Society

The Redistribution of Wealth Is Justice Not Charity

Justice by itself is not love, though. And love, not mere justice, is our goal. A look at wealth and its obligations.

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April 30, 2014
for the poor charity Steven Depolo
This is part five of a six part series on economics and Catholic social teaching.​ (Part 1, Part 2, Part 3, Part 4)


Justice is not charity—it is a prerequisite to charity and must come first before charity is even a moral possibility. Pope Emeritus Benedict XVI explained the distinction well:
 
“Charity goes beyond justice, because to love is to give, to offer what is ‘mine’ to the other…I cannot ‘give’ what is mine to the other, without first giving him what pertains to him in justice. If we love others with charity, then first of all we are just towards them. Not only is justice not extraneous to charity, not only is it not an alternative or parallel path to charity: justice is inseparable from charity, and intrinsic to it. Justice is the primary way of charity…‘the minimum measure’ of it.” ( Caritas in Veritate, 6)

These words are echoed in the Catechism: “When we attend to the needs of those in want, we give them what is theirs, not ours. More than performing works of mercy, we are paying a debt of justice.” (CCC, 2446) Therefore, to voluntarily surrender one’s legally acquired goods is not necessarily a charitable act. It may well be a simple act of justice, perhaps long overdue.

This concept is as old as Christ, who, upon seeing an old widow place two copper coins in the offering, said of her: “All these have of their abundance cast into the offerings of God: but she of her want, hath cast in all the living that she had.” (Luke 21:4) Many fulfilled the requirements of justice, offering of their abundance to the Lord; the widow, however, gave all that she had, and so her offering alone qualified as charity.

It is frequently flouted in the political world that this or that party, candidate, church, or group, is most “charitable.” And no one will deny that many of these groups donate great sums to worthy causes. But how many of them, like the widow, give “of their want”? Even when a political candidate donates half of his millionaire income to a particular “charity,” what of his want has he given? Absolutely nothing, in most cases—and if we factor in the tax cuts and the political clout he gained from the act, it could likely be said that his wealth increased from this sort of pseudo-charity.

Now it is important to acknowledge that what we have just said is not meant to humiliate those who donate wealth—for their actions are the actions of justice, and justice is commendable in itself, whenever and wherever it is fulfilled. The point is merely this: that justice is not charity. Therefore, while we must not devalue anyone’s justice, we must work to return the word charity to its proper place, for it belongs on a high throne indeed, and few climb to that celestial seat!

Few indeed. There is a reason that all Christian tradition has looked upon wealth as, if not a stark barrier to charity, at least a burden on the path to attaining it. When Christ said that the Kingdom of Heaven posed a serious difficulty to the rich, he was simply acknowledging that the wealthy—by the weighty load of abundance they carry—must go to far greater lengths to scrape the surface of charity, whereas the poor need only cast forth two copper coins.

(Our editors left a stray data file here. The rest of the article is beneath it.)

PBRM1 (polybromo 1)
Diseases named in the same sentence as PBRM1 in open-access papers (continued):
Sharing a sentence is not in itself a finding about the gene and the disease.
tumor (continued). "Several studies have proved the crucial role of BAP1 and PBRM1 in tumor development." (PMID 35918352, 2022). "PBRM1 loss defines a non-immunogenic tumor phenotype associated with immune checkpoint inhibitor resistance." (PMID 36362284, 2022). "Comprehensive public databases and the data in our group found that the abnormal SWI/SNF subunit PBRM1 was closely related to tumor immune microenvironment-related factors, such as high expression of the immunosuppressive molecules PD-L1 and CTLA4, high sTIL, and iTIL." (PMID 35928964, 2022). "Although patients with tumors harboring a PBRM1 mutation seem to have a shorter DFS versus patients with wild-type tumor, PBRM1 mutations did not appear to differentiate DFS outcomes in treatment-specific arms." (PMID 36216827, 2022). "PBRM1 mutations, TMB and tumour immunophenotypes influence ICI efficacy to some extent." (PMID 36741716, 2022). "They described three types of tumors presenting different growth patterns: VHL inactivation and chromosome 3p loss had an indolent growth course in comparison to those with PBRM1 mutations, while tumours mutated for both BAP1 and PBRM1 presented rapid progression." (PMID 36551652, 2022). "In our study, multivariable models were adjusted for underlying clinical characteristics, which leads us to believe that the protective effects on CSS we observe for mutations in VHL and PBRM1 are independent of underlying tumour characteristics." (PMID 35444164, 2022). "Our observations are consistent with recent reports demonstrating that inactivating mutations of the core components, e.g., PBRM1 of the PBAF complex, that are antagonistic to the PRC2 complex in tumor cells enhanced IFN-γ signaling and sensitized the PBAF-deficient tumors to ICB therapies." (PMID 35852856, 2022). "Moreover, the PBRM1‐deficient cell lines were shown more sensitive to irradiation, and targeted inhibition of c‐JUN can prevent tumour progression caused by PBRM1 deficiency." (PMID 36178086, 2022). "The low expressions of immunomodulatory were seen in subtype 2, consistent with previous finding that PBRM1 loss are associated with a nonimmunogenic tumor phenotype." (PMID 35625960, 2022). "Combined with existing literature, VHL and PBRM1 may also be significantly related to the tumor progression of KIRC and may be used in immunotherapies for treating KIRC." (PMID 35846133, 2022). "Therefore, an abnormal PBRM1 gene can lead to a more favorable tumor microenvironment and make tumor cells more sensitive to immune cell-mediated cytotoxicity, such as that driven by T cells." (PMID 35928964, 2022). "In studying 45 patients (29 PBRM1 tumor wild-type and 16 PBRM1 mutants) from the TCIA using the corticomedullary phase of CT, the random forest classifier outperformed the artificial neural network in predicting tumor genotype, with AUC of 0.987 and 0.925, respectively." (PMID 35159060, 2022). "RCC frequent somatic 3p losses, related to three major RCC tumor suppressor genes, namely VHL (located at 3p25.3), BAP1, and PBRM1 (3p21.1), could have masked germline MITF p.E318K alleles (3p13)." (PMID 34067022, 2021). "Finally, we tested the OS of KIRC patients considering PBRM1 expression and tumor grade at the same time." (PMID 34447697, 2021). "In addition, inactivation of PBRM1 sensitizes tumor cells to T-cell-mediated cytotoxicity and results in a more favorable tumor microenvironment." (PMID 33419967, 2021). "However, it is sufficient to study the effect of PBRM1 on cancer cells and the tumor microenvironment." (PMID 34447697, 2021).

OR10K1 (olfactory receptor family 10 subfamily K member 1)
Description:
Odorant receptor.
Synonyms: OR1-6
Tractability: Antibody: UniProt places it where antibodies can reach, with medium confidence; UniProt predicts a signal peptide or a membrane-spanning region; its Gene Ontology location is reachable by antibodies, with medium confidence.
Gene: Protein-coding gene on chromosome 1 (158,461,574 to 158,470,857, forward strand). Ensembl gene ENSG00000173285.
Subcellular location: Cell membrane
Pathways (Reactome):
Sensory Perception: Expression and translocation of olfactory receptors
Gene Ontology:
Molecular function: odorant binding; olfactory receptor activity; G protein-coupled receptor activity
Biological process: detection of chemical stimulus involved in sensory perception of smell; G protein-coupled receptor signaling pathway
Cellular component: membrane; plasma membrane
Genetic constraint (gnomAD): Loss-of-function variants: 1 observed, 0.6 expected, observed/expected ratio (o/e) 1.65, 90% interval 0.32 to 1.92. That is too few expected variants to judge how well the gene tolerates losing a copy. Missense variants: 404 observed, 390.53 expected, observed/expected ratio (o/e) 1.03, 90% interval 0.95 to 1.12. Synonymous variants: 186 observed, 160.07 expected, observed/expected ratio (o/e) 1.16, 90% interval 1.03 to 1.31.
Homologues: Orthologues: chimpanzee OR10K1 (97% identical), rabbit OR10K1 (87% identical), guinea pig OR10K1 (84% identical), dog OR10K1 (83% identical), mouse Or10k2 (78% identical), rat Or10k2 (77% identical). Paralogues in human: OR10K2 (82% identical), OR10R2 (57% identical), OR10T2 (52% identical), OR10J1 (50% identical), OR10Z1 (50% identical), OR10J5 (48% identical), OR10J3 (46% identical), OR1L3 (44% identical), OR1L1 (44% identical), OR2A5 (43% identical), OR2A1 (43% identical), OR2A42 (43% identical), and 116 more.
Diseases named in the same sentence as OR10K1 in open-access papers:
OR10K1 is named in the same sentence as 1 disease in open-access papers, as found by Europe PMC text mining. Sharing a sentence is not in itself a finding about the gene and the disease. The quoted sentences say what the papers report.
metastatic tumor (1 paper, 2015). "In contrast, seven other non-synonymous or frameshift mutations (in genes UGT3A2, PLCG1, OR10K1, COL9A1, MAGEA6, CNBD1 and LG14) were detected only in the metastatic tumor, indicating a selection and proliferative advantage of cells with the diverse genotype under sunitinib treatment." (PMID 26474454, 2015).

The distinction between justice and charity, once lost, confuses everything. For example, most people know that acts of charity are spiritual matters, and are therefore not appropriately enforced through secular legislation. (Although a non-secular social authority, such as the Church, could, and in the Middle Ages did, socialize charity.) Charity, then, has little place in secular law.

Justice is a different story: human law has every business enforcing justice to the best of its ability. Justice does not have to be left to work itself out in the heart of each individual.
This is part five of a six part series on economics and Catholic social teaching.​ (Part 1, Part 2, Part 3, Part 4)


Justice is not charity—it is a prerequisite to charity and must come first before charity is even a moral possibility. Pope Emeritus Benedict XVI explained the distinction well:
 
“Charity goes beyond justice, because to love is to give, to offer what is ‘mine’ to the other…I cannot ‘give’ what is mine to the other, without first giving him what pertains to him in justice. If we love others with charity, then first of all we are just towards them. Not only is justice not extraneous to charity, not only is it not an alternative or parallel path to charity: justice is inseparable from charity, and intrinsic to it. Justice is the primary way of charity…‘the minimum measure’ of it.” ( Caritas in Veritate, 6)

These words are echoed in the Catechism: “When we attend to the needs of those in want, we give them what is theirs, not ours. More than performing works of mercy, we are paying a debt of justice.” (CCC, 2446) Therefore, to voluntarily surrender one’s legally acquired goods is not necessarily a charitable act. It may well be a simple act of justice, perhaps long overdue.

This concept is as old as Christ, who, upon seeing an old widow place two copper coins in the offering, said of her: “All these have of their abundance cast into the offerings of God: but she of her want, hath cast in all the living that she had.” (Luke 21:4) Many fulfilled the requirements of justice, offering of their abundance to the Lord; the widow, however, gave all that she had, and so her offering alone qualified as charity.